Calling All Corals

Jordan Penn, Millersville University

The Problem: On average, light cannot penetrate ocean waters beyond a depth of 200m. This region of the world ocean is commonly named the “deep sea.” These depths are characterized by enormous pressure and frigid temperatures. However, the deep sea has become an area of increasing interest as we have come to learn about the unique habitat it provides as well as the abundance and diversity of species it supports. Researchers estimate that the deep sea may be home to as many as 100 million species, most of which are still unrecorded.

Adelogorgia phyllosclera, one of my five corals of interest. Image credit: NOAA Southwest Fisheries Science Center, Advanced Survey Technologies Group

Although corals are most commonly known to be found in shallow tropical waters, many exist in the deep sea. Because of the lack of photosynthesis in the deep sea, survival of the corals in the deep is dependent upon “marine snow,” the rain of phytoplankton and other organic material from the ocean’s surface to the sea floor. Dense clusters of corals are termed “coral gardens,” and these gardens provide refuge for many bottom-dwelling species.

Cold water corals are vulnerable to habitat destruction by human influence because their locations are generally undocumented. We’re working to identify and protect these slow-growing aggregations of coral and the communities that they support!

ROV Beagle, remotely-operated vehicle used to collect samples in the Channel Islands, CA. Image credit: MARE Group.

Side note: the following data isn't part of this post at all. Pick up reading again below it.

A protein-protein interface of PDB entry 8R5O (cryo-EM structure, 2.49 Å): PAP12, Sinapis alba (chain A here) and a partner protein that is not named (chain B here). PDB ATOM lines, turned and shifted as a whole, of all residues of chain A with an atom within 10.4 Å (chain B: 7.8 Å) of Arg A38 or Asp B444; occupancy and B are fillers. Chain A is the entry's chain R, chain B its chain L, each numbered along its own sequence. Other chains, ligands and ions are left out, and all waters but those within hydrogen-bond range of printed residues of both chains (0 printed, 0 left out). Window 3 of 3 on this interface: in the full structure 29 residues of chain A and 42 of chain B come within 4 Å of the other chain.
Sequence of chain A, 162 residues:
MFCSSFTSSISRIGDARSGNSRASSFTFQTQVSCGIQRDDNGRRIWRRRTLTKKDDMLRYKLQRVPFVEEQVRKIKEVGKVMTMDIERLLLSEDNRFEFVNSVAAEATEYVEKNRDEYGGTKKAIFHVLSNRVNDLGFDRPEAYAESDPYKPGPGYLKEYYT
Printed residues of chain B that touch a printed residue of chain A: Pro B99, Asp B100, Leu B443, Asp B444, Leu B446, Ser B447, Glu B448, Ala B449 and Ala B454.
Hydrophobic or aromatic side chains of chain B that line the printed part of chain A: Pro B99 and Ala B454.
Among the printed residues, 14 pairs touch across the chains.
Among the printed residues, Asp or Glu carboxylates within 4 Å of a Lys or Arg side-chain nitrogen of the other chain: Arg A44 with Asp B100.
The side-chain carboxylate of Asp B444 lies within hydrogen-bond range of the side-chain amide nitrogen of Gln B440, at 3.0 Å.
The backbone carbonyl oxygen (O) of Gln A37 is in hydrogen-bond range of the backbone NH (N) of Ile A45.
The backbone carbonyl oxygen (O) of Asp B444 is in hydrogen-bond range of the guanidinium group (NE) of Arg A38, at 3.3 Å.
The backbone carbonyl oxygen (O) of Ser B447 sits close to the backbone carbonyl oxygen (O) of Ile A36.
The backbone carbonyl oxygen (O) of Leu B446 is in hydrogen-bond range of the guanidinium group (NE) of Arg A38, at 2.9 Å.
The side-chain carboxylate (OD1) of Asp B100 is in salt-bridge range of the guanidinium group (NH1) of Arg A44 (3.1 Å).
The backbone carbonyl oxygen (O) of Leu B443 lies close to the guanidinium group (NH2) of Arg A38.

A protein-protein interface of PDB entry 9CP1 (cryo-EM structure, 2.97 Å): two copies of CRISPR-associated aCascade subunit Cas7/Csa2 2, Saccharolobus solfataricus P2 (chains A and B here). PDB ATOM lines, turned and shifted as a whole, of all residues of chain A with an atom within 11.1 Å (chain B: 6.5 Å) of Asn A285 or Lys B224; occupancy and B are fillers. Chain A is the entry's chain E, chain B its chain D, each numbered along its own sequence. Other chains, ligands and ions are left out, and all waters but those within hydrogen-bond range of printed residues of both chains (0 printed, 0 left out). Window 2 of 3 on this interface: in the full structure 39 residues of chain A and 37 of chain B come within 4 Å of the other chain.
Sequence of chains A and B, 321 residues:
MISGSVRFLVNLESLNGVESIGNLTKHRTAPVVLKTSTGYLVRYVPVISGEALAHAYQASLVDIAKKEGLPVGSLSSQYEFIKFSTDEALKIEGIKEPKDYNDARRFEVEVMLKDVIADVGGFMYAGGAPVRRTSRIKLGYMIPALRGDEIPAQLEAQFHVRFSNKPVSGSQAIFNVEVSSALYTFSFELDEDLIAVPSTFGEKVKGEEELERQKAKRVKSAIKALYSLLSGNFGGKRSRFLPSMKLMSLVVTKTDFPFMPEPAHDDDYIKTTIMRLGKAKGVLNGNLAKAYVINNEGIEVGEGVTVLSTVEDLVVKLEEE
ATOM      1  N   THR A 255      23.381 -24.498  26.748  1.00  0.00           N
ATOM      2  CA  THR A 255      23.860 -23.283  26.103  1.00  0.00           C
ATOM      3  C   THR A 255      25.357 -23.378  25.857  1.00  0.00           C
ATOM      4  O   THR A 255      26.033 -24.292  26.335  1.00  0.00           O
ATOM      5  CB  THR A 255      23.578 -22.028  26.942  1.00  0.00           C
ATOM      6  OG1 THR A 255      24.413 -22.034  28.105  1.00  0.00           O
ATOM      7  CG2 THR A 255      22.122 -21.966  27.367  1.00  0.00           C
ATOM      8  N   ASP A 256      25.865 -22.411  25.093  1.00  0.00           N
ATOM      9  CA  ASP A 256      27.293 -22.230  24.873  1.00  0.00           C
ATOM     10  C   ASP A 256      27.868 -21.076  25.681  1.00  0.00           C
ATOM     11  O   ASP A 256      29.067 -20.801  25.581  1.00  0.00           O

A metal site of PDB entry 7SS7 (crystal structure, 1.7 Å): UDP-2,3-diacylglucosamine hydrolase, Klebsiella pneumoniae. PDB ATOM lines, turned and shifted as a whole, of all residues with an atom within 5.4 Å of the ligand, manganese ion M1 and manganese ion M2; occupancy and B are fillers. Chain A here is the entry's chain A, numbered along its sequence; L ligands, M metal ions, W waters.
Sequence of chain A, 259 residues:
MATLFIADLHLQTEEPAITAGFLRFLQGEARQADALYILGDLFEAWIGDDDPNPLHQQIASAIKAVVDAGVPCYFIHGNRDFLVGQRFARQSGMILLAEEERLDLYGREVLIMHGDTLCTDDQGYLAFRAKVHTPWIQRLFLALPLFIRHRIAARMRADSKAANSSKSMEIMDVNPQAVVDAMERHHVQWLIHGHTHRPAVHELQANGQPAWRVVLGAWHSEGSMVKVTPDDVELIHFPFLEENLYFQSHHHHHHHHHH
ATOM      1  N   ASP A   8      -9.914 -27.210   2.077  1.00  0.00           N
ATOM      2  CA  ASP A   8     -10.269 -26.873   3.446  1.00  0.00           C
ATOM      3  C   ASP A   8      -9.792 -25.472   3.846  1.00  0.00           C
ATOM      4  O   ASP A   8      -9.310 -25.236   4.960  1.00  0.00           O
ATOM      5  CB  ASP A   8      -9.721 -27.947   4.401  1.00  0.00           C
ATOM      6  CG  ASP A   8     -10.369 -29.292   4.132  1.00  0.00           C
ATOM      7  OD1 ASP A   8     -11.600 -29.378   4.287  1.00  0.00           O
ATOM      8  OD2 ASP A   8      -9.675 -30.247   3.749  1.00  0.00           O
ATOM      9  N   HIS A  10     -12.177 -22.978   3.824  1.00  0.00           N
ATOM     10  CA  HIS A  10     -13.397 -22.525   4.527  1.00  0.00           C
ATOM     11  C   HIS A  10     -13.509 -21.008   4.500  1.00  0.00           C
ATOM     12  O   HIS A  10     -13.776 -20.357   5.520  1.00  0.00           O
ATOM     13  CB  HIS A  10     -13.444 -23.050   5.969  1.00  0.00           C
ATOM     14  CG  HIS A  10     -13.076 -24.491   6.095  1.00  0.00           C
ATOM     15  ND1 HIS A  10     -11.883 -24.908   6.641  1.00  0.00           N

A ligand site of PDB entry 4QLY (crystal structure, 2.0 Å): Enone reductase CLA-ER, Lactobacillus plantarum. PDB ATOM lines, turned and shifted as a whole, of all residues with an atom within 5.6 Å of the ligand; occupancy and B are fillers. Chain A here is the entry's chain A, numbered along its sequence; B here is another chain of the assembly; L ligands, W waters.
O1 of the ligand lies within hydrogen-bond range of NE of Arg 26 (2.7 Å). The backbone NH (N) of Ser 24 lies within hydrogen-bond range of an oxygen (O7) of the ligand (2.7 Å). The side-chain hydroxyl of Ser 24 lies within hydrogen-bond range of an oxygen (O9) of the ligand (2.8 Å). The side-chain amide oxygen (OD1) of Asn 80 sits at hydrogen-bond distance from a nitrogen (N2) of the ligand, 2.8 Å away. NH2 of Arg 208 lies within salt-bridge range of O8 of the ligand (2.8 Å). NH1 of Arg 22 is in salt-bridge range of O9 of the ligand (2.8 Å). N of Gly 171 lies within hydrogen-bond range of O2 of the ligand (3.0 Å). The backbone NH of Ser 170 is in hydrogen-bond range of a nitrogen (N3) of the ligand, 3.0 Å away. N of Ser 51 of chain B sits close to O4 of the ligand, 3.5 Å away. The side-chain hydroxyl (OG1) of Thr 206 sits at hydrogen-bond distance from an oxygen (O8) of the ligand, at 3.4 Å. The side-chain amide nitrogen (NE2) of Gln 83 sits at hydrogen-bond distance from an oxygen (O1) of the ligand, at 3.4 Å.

Offshore drilling, commercial bottom trawling (a form of fishing that severely degrades bottom habitats), and dumping of waste are the greatest threats to deep sea corals and the species that take advantage of the habitat that they provide. The deep sea has become a popular fishery and drilling prospect, so it has become increasingly important to protect these habitats so that any profitable resources there may be harvested sustainably. My project this summer focuses on sea pens as well as an order of cold water corals called gorgonians in the Channel Islands, CA. I will be analyzing video data from an ROV (remotely-operate vehicle) in order to record the locations and quantify the abundance of my study organisms. The results of this research should provide the scientific community and commercial managers with information on how to protect these vulnerable habitats.

Thank you to the members of the Etnoyer Lab for their guidance and assistance as well as the Grice Lab and College of Charleston for funding this project. This project is supported by the Fort Johnson REU Program, NSF DBI-1757899.


Marine Applied Research and Exploration. (n.d.). ROV Beagle. Retrieved June 17, 2019, from

NOAA Southwest Fisheries Science Center, Advanced Survey Technologies Group. (2015, June 10). Southern California Bight. Retrieved June 27, 2019, from

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